Owing to the accommodation problems, we had to turn quite a few away. The many students did not go to the regular school because their parents could not afford the school fees all schools charge. Therefore, we cannot ask them to pay a fee. Mayal’s school is a remedial school. It has a three year program and can only be attended by students who are dropouts from regular school, so they must be age 9 and above. Mayal also provides a sewing class for single mothers and a woodworking class for older boys to learn a trade. They aim to teach literacy in three years, rather than the regular six year format of elementary school. The students at his school live with families, although some of them are orphans and live with relatives. The families cannot afford to send these students to school and they would otherwise be uneducated if they were not at Ecoles du Coeurs. When parents have to choose between education and food, food wins. 65% of his students are girls, who aren’t sent to school as muchas boys in DR Congo–some provinces do not educate girls at all.After operating the school for 6 years, the students who go through the remedial program are getting high scores in their secondary school entrance exams. Since many teachers in Congo are themselves not well educated, many students in other public or private schools and not preparing students to be able to read and write and therefore pass exams.

“Ecoles du Coeur” is a small, but great idea. There are so many children out of school, and many adults who are illiterate. Even if the contribution Ecoles du Coeur is like a drop of water in a desert, it is worth continuing and supporting.

Ecoles du Coeur now has two “campuses”, one next to Mayal’s home, where the young adults are taught, and one several blocks away, where the younger students are taught. The small building which was found on the new property has been fitted into three classrooms and a small office. Refurbishing works are in progress. The building was quite old, and it took sizable cash to fix the roof (corrugated iron sheets), break partition walls and build new ones, open windows, put in new doors, build the toilets and septic tanks, etc. Furniture is in short supply.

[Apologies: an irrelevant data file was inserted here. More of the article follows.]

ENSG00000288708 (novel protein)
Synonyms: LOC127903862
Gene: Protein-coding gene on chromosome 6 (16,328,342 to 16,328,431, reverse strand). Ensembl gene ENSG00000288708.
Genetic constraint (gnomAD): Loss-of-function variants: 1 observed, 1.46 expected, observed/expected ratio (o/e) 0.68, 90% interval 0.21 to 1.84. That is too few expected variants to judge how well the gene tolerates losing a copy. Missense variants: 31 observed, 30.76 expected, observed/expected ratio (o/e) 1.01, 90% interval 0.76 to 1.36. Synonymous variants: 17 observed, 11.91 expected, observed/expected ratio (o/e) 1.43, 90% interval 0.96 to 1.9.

150 students are in the remedial program and 100 new students were added to the school in 2009. They teach both a morning and an afternoon shift. They have three new teachers for the afternoon shift who, per agreement, are to receive $75/month each. They must also spend $150/month for guards assuring security of the new school location, because it is a rough neighborhood. Expenses for salaries amount now to $1600/month.

Mayal writes, “Each day, before I take off for work at the UN, I visit the classes and make sure all teachers are at their posts. The school has made tremendous growth over the last four years. All students who have made it through the three remedial classes are passing their literacy tests and becoming eligible for secondary education. We now have two each of the young adult sewing classes, carpentry classes, and remedial literacy classes.” When donations do not cover expenses for the school, Mayal pays what he can from his own UN salary. He also houses up to 16 family members, including sisters, nephews and nieces who come into the city to be educated.


• $1600 will support the entire teaching staff for one month

• $500 a month will purchase food for the homeless boy’s shelter

• $75 a month will pay for one teacher’s salary

• $50 will pay for teaching materials/ books for one month

• $40 purchase much needed desk and chair for three children

• $25 covers one student’s costs for one term

• $10 will pay monthly tuition for the single mother literacy class